Tragic Death of a Young Regnum Christi Consecrated Woman
Recently, Erin Bellefeuille, a young consecrated (3 gf) member of Regnum Christi died suddenly, tragically and mysteriously. Erin was described as being
cheerful and generous and apparently had no particular health problems.
She had spent her adult life (from the time she was 18 years old) with Regnum Christi. She had been assigned to a school in Mexico City and three months before she died, she left her consecrated life for unknown reasons. Her family members lived in Arizona.
Her death apparently was not officially reported and the cause of the death of this healthy 28 year old remains a mystery. There are no official details readily available of her circumstances during the last three months of her life.
Some rumors circulated that according to one of her close family members, Erin had suffered from
severe depression and a nervous breakdown.
According to another rumor, the young consecrated woman could not afford to travel home to be with her family. Both of these claims about her final three months remain unconfirmed.
There was some recent discussion about this case on life-after-rc Click Here that do not provide factual evidence of anything wrong but that indicate some suspicions.
ReGAIN has always avoided making speculations and at this stage we are unable to form any opinions about what really happened to this young woman or why it happened. Our hearts go out to her loved ones. We have mentioned about Erin Bellefeuille because her sudden death raises some questions that should be considered by those who are considering entering the consecrated life of Regnum Christi or others who have already made a commitment but are starting to ask their own questions.
In July of 2012, Cardinal DePaolis received a letter from 77 former students of a high school in Rhode Island that was run by Regnum Christi consecrated women. These young women had been required to live by rules similar to those of the Regnum Christi consecrated women. In the letter, they described and denounced psychological and emotional problems that they endured, including for example, eating disorders for some and in other cases depression and suicidal tendencies.
The first question we would ask is whether or not Regnum Christi and the Legion leaders have acknowledged that the structure and methodology that was designed by Father Marcial Maciel (much of which remains to this day) are identical to mind control techniques used by typical cult groups and that these practices have been proven to damage peoples’ emotional and psychological health? If so, are they implementing effective remedies to change the structure and methodology to prevent further mental and emotional illnesses among their members? If not, are they simply choosing to ignore the issues raised by the 77 former students?
A second question we would pose is what provisions do Regnum Christi have in place for medical coverage for physical and emotional illnesses? Over the years there have been horror stories on this website and others regarding the manner in which some ordinary medical problems of members have been dealt with. When people on the inside have anxiety or depression or other psychological or mental issues are there any measures in place to obtain the professional help that they need? If not, are these being considered?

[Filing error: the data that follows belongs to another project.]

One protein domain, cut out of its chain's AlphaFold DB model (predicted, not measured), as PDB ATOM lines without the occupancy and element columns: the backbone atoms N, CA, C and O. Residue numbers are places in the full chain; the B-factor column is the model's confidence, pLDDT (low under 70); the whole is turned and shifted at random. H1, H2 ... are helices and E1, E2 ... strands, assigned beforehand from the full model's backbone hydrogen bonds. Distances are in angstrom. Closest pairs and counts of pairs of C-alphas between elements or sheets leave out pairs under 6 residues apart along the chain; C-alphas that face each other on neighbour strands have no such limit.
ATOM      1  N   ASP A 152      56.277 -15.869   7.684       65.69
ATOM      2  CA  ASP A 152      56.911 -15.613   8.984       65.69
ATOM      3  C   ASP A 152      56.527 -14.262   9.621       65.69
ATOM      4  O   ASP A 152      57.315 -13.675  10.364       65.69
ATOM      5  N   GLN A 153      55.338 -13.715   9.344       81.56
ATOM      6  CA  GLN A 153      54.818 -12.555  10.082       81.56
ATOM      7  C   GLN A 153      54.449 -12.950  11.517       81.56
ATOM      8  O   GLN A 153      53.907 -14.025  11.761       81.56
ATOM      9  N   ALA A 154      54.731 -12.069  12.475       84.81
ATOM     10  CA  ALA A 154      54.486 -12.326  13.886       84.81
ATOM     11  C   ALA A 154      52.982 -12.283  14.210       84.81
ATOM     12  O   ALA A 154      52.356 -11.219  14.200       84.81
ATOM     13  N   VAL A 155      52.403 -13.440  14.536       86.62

Next on our list of questions, we wonder if the reform process intends to deal with the issue of terminations of vulnerable people without reasonable notice. There have been numerous testimonies from people who have been suddenly found to not have a
vocation? after devoting years of their life and then being forced to leave on less than 24 hours notice. We and others cannot help wondering what were the actual circumstances surrounding Erin Bellefeuille’s case? Was she having emotional problems? If so, had she received any professional treatment before or after she left Regnum Christi? Did she decide on her own to leave her consecrated life or was she forced to leave? What support if any did she get from Regnum Christi after she left? Did she have enough money to look after herself and enough to pay her travel costs to return home? What were her prospects for supporting herself after devoting 10 of her 28 years of life to Regnum Christi? Did she have marketable skills? Were there any reasons for not disclosing the cause of her death?
If Cardinal De Paolis had not previously known about the psychological torment that many consecrated women suffer, he would certainly have become aware of this after receiving the letter written by the 77 former students of the Regnum Christi school in Rhode Island. Reportedly, there was also at least one testimony from another young Regnum Christi consecrated woman during a conference in Mexico stating that some of the women were
constantly falling into depression and that many of them were
Based on the research and testimonies that ReGAIN and others have carried out over the years, we have concluded that the Legionary leaders have not always provided adequate health care for their own priests or for the consecrated Regnum Christi members. Some of their long standing members have been cast aside suddenly when for one reason or another they become no longer cost-effective.
Our final question is whether the Vatican Delegate is willing to allow such methodology to continue or will he place a priority on providing adequate care for the consecrated women’s physical, mental and emotional health. Will he ensure that adequate social security measures and protections are put into place for the consecrated women?
Unfortunately in this case any improvement in the women’s plight will be too late for Erin Bellefeuille. Perhaps her untimely death could be the tipping point for the initiation of measures that would address members’ human needs over and above the legalistic issues that are being included within the scope of the current reform process.